Muslim geographers dealt with a vast variety of subjects, and covered nearly all of the known world of their time. It is impossible to give justice to all works and authors, and all that can be attempted here is the sort of outline that shows as much as possible, whilst trying to cover the vast scope of subjects covered by Muslim geographers. Focus, first is on the geographers of eastern Islam.
Amongst the earliest works from the East is Kitab al-Sifat By Nadjar B. Sumaiyil (b. 740), some chapters of which are devoted to the sun and the moon, wells and the seas, winds, snow, and rain. Al-Jahiz (ca. 776-868) wrote Ajaib al-Buldan (the Wonders of the World), which discusses amongst other things the important cities of the Islamic world; his other work, Kitab al-Hayawan (The Book of Animals) deals amongst other things with adaptation to environment. Al-Kindi (813-870) wrote on tides, as well as on the shape and size of earth, whilst his works on meteorology and geology deal with physical geography, and his works on medicine supply information on the distribution of plants and animals.

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Cartography and Earth Representation
The development of Muslim cartography highlights and confirms all previous observations made, that the development of Muslim sciences was in response to practical necessities; that Muslims corrected their predecessors through repeated experiment, calculation, and the use of instruments, and in the end, Islamic contributions were the foundations of our modern discoveries, including in this case maritime and other discoveries.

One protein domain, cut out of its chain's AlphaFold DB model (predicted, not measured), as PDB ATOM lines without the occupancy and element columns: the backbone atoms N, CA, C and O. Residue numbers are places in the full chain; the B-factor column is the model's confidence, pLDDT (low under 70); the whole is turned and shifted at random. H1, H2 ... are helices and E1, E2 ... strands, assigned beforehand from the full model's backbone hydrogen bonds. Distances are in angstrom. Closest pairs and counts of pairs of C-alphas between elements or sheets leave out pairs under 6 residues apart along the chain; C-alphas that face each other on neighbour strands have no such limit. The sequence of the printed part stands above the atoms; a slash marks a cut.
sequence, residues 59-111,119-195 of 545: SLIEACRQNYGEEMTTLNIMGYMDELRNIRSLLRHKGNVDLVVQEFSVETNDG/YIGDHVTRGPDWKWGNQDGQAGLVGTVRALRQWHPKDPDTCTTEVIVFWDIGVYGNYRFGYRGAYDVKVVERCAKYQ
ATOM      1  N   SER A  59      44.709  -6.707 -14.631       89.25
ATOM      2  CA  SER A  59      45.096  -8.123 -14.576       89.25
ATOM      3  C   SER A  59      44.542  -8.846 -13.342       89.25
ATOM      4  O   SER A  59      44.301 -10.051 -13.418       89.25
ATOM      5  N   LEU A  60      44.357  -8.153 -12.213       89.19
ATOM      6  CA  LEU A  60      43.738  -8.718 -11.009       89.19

The need for maps was imposed on Muslims by conditions pertaining to the historical situation, which followed the rise and early advance of Islam in the late 7th-early 8th century. Tibbetts notes how, prior to the establishment of Islam in the 7th century, there is no evidence that the early Arabs accepted the idea of representing landscape in a systematic way. Toward the end of the first century of Islam, we do find a few literary references to military maps. A map was prepared ca 83 H/702 of the country of Daylam, south of the Caspian Sea, for al-Hajaj Ibn Yusuf (d. 714), the governor of the Eastern Province so that the military situation could be understood from his capital in Iraq. Similarly he ordered a plan for Bukhara so that he could acquaint himself with the layout of the city while preparing to besiege it in 707. A map of the swamps of al-Batiba near Basra was also said to be available in the time of the Abbasid Caliph, al-Mansur, this time because of a dispute over fresh water. A plan was also reputedly drawn in 758 for the round city of Baghdad planned for Caliph al-Mansur. Since this was a strongly walled fortress in which only the privileged lived, the drawing was less a city plan than an architect’s site plan, but since the city had a diameter of two kilometres or more, the plan may have been a substantial cartographic attempt.

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See Nautical Sciences